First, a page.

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DSpace Goes Olympic

In just five years, the digital archiving software has found a wide range of online uses.

Researchers at China’s Beihang University in Beijing will use DSpace, the open-source digital archiving system developed by MIT and Hewlett-Packard, to create a multimedia, online museum for the 2008 Summer Olympics.

DSpace makes this 3-D model of a terra-cotta sculpture in Emperor Qin Shihuang’s mausoleum accessible online.

The project uses technology similar to what Beihang researchers designed for the virtual collections of the China Digital Science and Technology Museum. DSpace allowed them to store high-definition 3-D digital representations of hundreds of thousands of objects from 100 Chinese museums. Those images are now freely available to anyone in the world. The technology will now be used to store more than two terabytes of information about modern and ancient Olympics and traditional Chinese sports in an interactive 3-D virtual environment. To enable the average user to access so much information, the researchers designed the system so that central servers–not users’ computers–do most of the processing.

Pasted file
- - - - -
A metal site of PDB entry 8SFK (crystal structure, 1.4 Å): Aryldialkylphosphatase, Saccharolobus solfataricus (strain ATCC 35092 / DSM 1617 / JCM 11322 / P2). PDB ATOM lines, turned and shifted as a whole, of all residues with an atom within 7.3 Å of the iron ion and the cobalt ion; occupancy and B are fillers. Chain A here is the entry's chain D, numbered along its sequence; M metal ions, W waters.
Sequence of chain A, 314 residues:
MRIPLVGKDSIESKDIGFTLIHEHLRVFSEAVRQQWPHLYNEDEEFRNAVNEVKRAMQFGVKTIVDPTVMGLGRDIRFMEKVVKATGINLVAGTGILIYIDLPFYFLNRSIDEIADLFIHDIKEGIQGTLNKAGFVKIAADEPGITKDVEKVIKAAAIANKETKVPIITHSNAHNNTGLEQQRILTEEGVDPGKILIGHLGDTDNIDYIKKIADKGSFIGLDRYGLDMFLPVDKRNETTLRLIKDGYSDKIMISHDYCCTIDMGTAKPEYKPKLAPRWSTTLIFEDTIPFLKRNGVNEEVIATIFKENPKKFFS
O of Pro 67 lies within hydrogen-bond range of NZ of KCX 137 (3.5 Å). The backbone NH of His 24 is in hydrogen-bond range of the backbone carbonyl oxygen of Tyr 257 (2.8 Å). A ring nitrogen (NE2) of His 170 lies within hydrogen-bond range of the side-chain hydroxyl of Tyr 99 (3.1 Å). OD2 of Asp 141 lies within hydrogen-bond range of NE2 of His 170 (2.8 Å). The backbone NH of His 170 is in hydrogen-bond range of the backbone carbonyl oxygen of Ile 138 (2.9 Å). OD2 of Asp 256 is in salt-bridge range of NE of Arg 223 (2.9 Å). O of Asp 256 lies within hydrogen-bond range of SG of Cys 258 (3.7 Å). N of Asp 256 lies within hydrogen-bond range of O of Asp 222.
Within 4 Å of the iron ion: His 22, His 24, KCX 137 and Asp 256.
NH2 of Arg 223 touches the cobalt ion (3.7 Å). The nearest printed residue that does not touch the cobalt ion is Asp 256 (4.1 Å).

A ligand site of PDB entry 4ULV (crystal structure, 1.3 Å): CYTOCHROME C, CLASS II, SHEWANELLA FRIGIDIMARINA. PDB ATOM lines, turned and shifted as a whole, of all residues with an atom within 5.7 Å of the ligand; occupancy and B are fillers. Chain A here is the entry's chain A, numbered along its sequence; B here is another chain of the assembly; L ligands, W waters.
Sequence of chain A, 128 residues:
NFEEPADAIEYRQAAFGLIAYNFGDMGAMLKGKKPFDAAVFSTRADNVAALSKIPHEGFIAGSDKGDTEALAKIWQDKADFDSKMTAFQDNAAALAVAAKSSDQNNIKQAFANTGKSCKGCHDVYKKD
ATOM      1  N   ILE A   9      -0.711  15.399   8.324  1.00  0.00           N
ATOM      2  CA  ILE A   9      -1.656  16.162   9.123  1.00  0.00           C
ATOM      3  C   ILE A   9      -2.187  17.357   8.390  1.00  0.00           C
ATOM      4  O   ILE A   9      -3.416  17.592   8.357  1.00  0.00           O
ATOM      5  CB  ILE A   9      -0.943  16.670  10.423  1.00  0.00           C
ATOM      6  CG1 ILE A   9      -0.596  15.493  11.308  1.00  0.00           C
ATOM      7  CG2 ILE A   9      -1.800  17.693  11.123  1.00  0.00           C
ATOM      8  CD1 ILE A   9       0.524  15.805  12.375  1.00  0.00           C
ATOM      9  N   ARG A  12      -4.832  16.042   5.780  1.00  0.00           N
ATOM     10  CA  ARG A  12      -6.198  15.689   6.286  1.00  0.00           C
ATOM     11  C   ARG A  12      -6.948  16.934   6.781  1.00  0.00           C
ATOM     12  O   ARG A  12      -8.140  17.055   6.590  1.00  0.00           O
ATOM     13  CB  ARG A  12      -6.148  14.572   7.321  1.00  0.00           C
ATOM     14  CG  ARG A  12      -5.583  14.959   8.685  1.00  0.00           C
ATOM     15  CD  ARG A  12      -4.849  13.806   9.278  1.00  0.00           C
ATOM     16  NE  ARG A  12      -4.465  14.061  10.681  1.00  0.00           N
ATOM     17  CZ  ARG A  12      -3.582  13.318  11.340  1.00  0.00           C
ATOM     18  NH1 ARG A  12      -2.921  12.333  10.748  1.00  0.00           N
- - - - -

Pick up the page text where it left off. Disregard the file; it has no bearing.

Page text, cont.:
This story is part of the November/December 2007 Issue of the MIT News Magazine
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DSpace, which turns five this year, is best known as a way to archive academic materials like MIT’s open courseware. It was designed, using open-source code, to preserve records from the digi­tal era, including research data, lectures, and even building plans such as those for the Stata Center. DSpace has been used in about 270 projects worldwide. One of the largest, the Texas ­Digi­tal Library, unites information from university libraries across the state. A project by Stuart Lewis at the University of Wales at Aberystwyth is one of the quirkiest: Lewis uses DSpace to store experimental data generated by a robot scientist.

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